Don't allow COVID-19 to obscure bigger risk picture – IRM chair

The risk community is fully engaged in the pandemic response, with many reporting that their investment in risk management and expertise has paid off. And in a report published this week by the Institute of Risk Management, both the positive factors and realistic concerns about the ongoing crisis are revealed by over 1,000 risk managers from amongst the IRM's membership.

"The role of risk management is to help our organisations achieve their objectives in an uncertain world. In 2020 that world was turned upside down as a long observed, although perhaps not sufficiently managed, risk – global pandemic – became a live issue," chairman of the Institute, Iain Wright states in the report, whose aims were to find out how risk management functions were responding to the crisis, whether their plans were working, had proved helpful to their response, and how this situation might affect the development of the profession.

Wright foresees a sharper focus on resilience and on strategic risk management for the future, but issues this stark warning: "We mustn’t allow the magnitude of the current crisis to obscure the other major (and interconnected) risks that we all face. We still need to tackle climate change, cyber risk, supply chain disruption, economic and geopolitical volatility, to mention just a few. The IRM, the IOR and our wider global risk management community stand ready and confident to lead the response."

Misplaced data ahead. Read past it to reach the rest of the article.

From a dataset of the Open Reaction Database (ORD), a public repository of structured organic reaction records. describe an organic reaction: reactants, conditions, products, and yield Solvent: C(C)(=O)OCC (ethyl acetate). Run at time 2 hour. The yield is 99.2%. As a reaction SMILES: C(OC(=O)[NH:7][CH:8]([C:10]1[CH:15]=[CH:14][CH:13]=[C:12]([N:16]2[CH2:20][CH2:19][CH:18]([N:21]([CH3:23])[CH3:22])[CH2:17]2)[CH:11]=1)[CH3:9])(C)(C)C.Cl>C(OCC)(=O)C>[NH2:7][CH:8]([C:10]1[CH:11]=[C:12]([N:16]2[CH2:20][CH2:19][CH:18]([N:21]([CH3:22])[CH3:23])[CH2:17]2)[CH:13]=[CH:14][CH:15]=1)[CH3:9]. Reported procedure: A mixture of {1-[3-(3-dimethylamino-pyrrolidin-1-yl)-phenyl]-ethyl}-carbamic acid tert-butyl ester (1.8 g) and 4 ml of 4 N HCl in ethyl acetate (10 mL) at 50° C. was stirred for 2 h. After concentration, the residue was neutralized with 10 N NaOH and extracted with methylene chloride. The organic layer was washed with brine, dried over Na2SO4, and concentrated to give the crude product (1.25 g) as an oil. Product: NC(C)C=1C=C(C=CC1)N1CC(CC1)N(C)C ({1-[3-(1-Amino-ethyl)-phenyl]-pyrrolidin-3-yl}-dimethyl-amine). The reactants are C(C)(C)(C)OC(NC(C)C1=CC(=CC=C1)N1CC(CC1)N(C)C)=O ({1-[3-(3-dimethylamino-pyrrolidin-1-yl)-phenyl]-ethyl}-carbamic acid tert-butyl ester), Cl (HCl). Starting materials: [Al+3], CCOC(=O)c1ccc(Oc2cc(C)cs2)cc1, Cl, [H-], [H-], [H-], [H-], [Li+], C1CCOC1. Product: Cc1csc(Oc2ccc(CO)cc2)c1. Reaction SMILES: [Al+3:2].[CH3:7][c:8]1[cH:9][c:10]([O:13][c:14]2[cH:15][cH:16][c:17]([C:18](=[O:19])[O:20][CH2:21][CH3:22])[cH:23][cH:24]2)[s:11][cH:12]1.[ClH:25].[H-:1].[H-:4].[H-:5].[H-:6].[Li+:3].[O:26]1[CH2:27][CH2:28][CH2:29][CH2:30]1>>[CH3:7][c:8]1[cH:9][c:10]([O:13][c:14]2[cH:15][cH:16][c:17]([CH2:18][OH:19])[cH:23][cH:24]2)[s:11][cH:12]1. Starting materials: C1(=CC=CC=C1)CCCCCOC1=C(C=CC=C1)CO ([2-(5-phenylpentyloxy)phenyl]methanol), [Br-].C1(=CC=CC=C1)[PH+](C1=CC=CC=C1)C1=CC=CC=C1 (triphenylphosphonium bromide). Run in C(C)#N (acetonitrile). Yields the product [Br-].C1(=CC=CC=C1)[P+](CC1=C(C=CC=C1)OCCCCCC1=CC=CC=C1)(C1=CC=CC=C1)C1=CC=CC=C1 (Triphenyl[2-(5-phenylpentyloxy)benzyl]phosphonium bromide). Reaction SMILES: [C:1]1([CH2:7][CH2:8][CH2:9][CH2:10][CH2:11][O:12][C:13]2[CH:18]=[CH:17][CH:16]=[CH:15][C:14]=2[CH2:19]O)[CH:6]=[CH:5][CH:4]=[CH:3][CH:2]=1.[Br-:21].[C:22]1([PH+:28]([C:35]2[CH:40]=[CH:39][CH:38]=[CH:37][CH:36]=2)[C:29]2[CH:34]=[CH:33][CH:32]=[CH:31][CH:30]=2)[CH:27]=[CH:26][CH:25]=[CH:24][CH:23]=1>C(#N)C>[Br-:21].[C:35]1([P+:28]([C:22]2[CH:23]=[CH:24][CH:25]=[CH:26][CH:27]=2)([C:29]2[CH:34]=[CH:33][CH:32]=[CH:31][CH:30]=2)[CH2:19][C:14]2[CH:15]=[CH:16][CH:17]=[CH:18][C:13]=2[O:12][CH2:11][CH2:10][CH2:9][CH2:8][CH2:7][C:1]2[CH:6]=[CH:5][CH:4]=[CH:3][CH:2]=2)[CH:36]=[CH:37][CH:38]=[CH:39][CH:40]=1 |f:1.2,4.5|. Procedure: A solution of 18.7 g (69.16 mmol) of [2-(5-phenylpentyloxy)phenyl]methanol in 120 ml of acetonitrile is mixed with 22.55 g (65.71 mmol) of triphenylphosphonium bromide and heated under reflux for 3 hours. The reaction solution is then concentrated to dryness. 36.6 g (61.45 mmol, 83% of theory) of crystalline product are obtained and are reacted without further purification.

Readers may download the IRM's unique report here:

Forgotten your login for the digital edition of CIR Magazine, or not received your print copy? Request support.

    Share Story:


Modelling and measuring transition and physical risks
CIR's editor, Deborah Ritchie speaks with Giorgio Baldasarri, global head of the Analytical Innovation & Development Group at S&P Global Market Intelligence; and James McMahon, CEO of The Climate Service, a S&P Global company. April 2023

Cyber risk in the transportation industry
The connected nature of the transport and logistics industries makes them an attractive target for hackers, with potentially disruptive and costly consequences. Between June 2020 and June 2021, the transportation industry saw an 186% increase in weekly ransomware attacks. At the same time, regulations and cyber security standards are lacking – creating weak postures across the board. This podcast explores the key risks. Published April 2022.